Here's Robson's words about Jackson in the Opus: "He was one of the main reasons I believe in the pure goodness of human kind." Also, "I just can't bear the thought of deleting his messages." These words don't match the fear and resistance to Jackson Robson alleges he felt, especially when he says Jackson would call intermittently and threaten him that their lives would be over if anyone found out. The words also don't match Robson's claims that he had to be forced by subpoena to testify at Jackson's trial, or Robson's lawyers saying Wade had to be coached by Jackson's lawyers. "Pure goodness" seems like a particularly unlikely term to use for Jackson if these claims by Robson and his lawyers are true.

As we learn from exhibits shown at his 2016 deposition, on June 26, 2009, the day after Jackson died, Wade wrote an e-mail to Jeff Thacker, Co-Executive Producer of So You Think You Can Dance. In this email he wrote the following: "I wanted to write you now so if you guys are thinking of doing any dance tribute to MJ on the show, I would like it to be me who does it." (pp. 175-176)

In an e-mail dated October 8, 2009 Wade asks James Phares, Kenny Ortega's personal

assistant, "I was wondering if there was anyway for my Mom and Grandma to also come

to the MJ premier?" (page 186) This referred to the premier of "This Is It," a documentary featuring Jackson's final rehearsals before he died. Wade was already going to attend, but he wanted his family members to get an invitation too.

Shortly after starting therapy in 2011, court evidence shows that Wade sent the director of the Michael Jackson Cirque du Soleil show an email, asking for a chance to direct and choreograph the show. In these email exchanges he notes how badly he wants this opportunity. He is told he needs to meet first with the executor of Jackson’s estate, John Branca, so Wade has email exchanges with Branca and meets with him in person in Branca’s office. Wade Robson does not get the position. This rejection by Michael Jackson’s Estate has relevant timing, because it comes before his second breakdown and disclosure of abuse.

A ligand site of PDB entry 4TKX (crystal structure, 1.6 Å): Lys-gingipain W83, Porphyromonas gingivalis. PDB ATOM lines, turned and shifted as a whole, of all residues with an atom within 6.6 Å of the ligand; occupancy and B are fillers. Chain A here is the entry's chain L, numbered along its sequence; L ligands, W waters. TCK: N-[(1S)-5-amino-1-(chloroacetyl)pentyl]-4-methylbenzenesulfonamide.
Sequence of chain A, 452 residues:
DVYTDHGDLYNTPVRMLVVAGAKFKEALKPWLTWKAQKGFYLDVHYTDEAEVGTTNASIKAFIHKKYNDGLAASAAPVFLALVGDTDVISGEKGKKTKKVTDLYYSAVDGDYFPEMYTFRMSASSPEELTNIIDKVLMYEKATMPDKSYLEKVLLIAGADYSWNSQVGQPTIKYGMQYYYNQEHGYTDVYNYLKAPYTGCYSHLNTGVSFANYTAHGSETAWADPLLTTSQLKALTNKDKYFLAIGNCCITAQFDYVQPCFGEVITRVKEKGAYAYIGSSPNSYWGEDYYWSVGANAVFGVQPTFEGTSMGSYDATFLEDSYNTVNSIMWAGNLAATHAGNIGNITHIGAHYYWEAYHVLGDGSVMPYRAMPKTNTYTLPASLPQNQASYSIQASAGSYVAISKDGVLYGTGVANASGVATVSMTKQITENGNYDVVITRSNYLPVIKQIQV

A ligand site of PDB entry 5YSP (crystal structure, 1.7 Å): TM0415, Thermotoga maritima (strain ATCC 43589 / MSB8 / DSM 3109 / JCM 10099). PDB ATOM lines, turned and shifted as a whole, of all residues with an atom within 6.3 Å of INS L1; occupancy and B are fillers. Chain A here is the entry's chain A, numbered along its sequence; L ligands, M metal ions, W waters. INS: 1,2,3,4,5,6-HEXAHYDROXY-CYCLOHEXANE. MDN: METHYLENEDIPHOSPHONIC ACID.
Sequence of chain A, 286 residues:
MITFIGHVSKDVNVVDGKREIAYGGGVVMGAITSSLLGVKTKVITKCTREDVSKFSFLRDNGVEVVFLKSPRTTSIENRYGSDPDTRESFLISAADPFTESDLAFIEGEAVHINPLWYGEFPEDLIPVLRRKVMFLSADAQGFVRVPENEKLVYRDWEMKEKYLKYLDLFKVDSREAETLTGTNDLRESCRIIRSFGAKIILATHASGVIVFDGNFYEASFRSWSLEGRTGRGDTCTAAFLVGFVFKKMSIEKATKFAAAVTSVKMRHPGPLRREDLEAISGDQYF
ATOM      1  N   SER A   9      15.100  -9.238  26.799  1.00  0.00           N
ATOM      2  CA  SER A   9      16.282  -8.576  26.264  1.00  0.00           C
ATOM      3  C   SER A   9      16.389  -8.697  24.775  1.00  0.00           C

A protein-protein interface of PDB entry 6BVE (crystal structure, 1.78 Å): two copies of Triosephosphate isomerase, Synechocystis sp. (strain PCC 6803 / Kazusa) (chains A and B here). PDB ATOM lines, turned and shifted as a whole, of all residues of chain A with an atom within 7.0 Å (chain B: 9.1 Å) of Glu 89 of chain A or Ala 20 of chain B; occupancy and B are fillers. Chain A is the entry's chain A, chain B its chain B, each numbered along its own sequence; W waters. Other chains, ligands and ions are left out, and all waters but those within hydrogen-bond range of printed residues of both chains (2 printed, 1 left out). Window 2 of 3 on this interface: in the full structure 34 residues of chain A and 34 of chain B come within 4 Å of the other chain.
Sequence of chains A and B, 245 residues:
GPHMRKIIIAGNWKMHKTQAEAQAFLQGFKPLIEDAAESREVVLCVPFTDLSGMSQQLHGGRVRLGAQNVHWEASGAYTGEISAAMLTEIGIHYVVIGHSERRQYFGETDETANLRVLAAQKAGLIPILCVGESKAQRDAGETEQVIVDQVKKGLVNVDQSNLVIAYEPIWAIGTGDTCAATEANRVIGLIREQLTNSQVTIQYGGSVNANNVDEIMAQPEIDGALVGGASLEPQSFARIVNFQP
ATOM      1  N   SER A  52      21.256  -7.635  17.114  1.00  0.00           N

John Branca deposition

This deposition includes Branca's testimony about Robson seeking but not getting the director job for the Cirque show.

In 2011 Robson quits his job directing his first film, because of the stress, and he says on his blog that he felt like a failure. This led to his first breakdown in April 2011. He wrote in his blog about feeling purposeless after quitting his first directing job and that he had a feeling of shame that he was a complete failure. His mother and brother will later testify that Wade was having financial strains at this time.

This post is from Robson’s blog “Wade’s Window," November 24, 2017

(p. 26)

Dance Spirit Magazine's Facebook page was advertising Wade Robson's dance video "Flight," during the time period he claimed in his lawsuit he was unable to work in entertainment in any capacity. (November 28, 2015)

Wade Robson, on his Wade Robson Creations Facebook page, advertised a dance session with him on Hawaii in June 2015. This is during the time period he claimed in his lawsuit he was unable to work in entertainment in any capacity. See Page 30

(Robson removed this advertisement from his own facebook page, but you can see screenshots of this page on the The MIchael Jackson Allegations post listing all of Robson's work.)

Wade Robson, on his Wade Robson Creations Facebook page, advertised a teaser trailer that he created for the Adaptations Dance Theater, during a time he says in his lawsuit that he couldn't work in entertainment. See Page 31.

(Robson longer allows access to these posts, but you can see the screenshots on The Michael Allegations website.)

Wade Robson advertised "Life in Color" on his Facebook Wade Robson Creations page, May 21, 2016, during the time he said he was unable to work in entertainment. (Page 31)

Below are links to work Robson was doing in the time period (2016) he legally claimed he was unable to work in any capacity in the entertainment business:

Joy Robson said that she made sure Wade and Chantal were always working as children.